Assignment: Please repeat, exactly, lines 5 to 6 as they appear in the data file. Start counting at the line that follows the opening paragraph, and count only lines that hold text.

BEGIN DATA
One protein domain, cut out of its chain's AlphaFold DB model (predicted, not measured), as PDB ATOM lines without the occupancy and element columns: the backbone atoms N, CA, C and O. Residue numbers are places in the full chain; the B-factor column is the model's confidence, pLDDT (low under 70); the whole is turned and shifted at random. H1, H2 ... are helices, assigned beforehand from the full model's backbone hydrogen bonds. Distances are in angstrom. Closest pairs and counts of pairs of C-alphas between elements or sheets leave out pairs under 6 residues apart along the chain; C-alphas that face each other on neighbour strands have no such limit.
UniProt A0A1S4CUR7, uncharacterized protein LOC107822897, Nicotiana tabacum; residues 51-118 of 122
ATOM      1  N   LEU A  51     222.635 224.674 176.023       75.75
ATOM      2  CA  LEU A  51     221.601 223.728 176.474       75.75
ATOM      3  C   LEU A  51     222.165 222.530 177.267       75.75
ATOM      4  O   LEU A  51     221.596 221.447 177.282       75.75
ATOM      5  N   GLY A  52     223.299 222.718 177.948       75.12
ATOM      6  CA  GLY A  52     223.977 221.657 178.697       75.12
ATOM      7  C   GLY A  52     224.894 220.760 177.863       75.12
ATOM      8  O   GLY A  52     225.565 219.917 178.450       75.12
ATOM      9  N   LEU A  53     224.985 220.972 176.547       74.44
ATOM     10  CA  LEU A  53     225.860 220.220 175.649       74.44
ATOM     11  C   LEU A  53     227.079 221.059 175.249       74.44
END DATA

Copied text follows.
ATOM      4  O   LEU A  51     221.596 221.447 177.282       75.75
ATOM      5  N   GLY A  52     223.299 222.718 177.948       75.12